By Antje Derks
The Future of the Chartered Accountancy Profession in 2024
The Chartered Accountancy profession is heading for some big changes this year as emerging technologies and societal trends create new opportunities as well as disruptions. This article delves deeper into the key developments shaping the future of the profession.
Extensive Adoption of AI and Automation
The Chartered Accountancy profession stands at an inflection point, with several forces shaping its future trajectory. While new technologies like AI, automation and blockchain will disrupt existing audit and tax processes, they will also open up opportunities to add more strategic value. As routine tasks get automated, Chartered Accountants will have more bandwidth for business insights, advanced analytics and holistic advisory services tailored to each client’s needs.
Indeed, according to an article and webinar from IFAC, Artificial intelligence and intelligent automation are leading many companies to invest in digital transformation based on intelligent automation to drive exponential business growth, meet customers’ expectations and enable people to focus on their human strengths to create greater fulfilment. IFAC suggests that professional accountant roles and responsibilities in technology-driven work environments are changing for the better. AI and automation provide the foundation for substantially increasing efficiency and increasing customer and employee satisfaction.
Surge in Advisory and Consulting Services
Deloitte suggests that advisory and consulting will become the fastest growing segment for Chartered Accountants this year. With in-depth operational knowledge and analytical skills, Chartered Accountants are well positioned to provide technology implementation, cybersecurity, data analytics, supply chain transformation, ESG strategy and other high-value advisory services. The “Big Four” firms are already ramping up their capabilities through acquisitions of advisory firms. Small and medium-sized Chartered Accountancy firms will also expand consulting offerings.
Demand for advising clients on carbon strategies, sustainability measurement, integrated reporting, and meeting ESG goals will likely rise sharply. Dedicated ESG consulting teams will emerge. More Chartered Accountants may get involved in financial advisory roles as well. Advanced certifications in disruptive technologies will be highly valued. Auditors may shift towards continuous advisory and real-time auditing rather than periodic compliance audits.
Mainstream Adoption of Hybrid Work Models
The shift towards flexible remote work that began during the pandemic will accelerate further this year. As per Deloitte, hybrid arrangements allowing a mix of office and remote work will become mainstream. For effective collaboration, firms will need to look to modernise communication tools, set goals for virtual teams, redesign processes for remote auditing and reporting, and focus on cybersecurity.
Demand for professionals with human-centred leadership and emotional intelligence skills will rise to manage hybrid teams. Firms may also hire independent Chartered Accountants through freelancing arrangements, thus gaining greater access to global talent. Audit procedures will need rethinking to maintain quality controls and oversight with offsite team members. Training programmes will most likely continue to pivot to self-paced e-learning modules.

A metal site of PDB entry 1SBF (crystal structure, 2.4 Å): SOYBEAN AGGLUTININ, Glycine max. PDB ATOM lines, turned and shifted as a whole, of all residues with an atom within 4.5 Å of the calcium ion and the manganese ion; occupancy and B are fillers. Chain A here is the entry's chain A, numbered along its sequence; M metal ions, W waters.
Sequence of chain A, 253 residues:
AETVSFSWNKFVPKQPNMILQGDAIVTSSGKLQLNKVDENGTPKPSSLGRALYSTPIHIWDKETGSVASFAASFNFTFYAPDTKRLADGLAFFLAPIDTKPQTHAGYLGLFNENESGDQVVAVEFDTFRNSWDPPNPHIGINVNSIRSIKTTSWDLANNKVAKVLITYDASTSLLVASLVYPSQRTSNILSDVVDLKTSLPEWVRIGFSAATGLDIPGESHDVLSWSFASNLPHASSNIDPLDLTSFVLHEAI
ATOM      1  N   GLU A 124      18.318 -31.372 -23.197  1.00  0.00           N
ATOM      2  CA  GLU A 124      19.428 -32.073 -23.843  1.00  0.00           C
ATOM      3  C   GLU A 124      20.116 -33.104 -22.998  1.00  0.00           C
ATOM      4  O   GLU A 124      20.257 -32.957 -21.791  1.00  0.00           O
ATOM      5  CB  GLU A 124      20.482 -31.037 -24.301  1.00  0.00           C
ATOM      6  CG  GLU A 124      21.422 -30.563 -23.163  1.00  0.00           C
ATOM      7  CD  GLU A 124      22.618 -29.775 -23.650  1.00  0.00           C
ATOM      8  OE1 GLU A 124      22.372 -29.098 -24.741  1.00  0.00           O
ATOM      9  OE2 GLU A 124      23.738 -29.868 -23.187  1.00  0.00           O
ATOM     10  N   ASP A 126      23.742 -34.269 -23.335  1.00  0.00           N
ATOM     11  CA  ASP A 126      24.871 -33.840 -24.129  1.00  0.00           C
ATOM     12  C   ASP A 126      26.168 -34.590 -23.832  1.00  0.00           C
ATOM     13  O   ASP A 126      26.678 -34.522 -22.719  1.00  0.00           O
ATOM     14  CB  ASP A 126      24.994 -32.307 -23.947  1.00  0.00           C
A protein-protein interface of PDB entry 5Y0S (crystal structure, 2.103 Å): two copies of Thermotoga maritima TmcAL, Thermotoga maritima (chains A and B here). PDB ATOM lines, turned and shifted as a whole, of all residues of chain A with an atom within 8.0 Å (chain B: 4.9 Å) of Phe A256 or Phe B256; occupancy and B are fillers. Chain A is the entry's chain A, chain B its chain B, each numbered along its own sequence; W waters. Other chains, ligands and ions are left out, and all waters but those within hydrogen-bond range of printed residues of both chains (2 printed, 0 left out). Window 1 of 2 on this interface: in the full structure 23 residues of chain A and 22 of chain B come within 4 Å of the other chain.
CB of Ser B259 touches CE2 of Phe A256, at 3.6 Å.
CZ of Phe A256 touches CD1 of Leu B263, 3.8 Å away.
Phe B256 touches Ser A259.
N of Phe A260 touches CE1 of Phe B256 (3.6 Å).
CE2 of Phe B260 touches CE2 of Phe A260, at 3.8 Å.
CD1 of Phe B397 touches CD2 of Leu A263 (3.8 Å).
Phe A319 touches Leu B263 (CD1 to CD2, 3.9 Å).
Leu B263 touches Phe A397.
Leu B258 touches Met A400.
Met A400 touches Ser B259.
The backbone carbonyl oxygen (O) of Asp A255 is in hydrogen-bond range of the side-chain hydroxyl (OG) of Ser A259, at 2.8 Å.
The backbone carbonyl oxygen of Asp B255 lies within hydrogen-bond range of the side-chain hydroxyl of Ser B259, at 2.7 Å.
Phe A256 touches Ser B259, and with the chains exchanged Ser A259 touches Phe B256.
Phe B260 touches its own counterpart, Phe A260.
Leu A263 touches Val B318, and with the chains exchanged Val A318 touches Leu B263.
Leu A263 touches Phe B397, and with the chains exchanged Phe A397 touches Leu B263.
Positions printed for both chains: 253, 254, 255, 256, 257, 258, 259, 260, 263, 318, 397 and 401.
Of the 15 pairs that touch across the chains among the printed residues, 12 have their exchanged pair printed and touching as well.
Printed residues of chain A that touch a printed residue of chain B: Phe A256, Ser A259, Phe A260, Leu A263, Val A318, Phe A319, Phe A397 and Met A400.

Surging Prominence of Sustainability Reporting and Assurance
With stakeholders demanding greater environmental and social accountability, sustainability reporting and assurance will skyrocket as per IFAC, potentially becoming a $700 billion global market by 2025. More jurisdictions will mandate climate-related disclosures as risks intensify. Chartered Accountants will need to develop in-depth expertise in reporting frameworks like the Global Reporting Initiative (GRI), the Sustainability Accounting Standards Board (SASB), integrated reporting, and the Task Force on Climate-Related Financial Disclosures (TCFD). Key skills the profession will need to adopt include calculating carbon emissions, auditing climate risks, developing internal carbon pricing mechanisms, mapping disclosures to SDGs and advising clients on ESG strategies. Resources like the Chartered Accountants Worldwide sustainability hub and the sustainability roadmap will help with upskilling.
Lifelong Learning and Regular Upskilling
IMA emphasises that with the scale of technological and regulatory changes underway, Chartered Accountants will need to commit to lifelong learning and regular upgrading of their skills. Key capabilities to build through micro-credentials, certifications, virtual coaching and more include digital acumen, data analytics, critical thinking, advisory mindset, sustainability accounting and specialised technical skills in disruptive technologies. Soft skills like communication, empathy and adaptability will also be increasingly critical. Firms will need to invest heavily in continuous employee development to retain talent and maintain their relevance in an increasingly crowded workplace.
By embracing technology, flexibility, sustainability and continuous growth, the Chartered Accountancy profession can turn disruption into an opportunity to make a real difference. Equipped with a versatile skillset and an enterprising mindset, Chartered Accountants are poised to transform into strategic partners guiding clients to tangible long-term value. The future remains bright for those who proactively upskill, diversify, and align with the needs of an increasingly complex, connected world.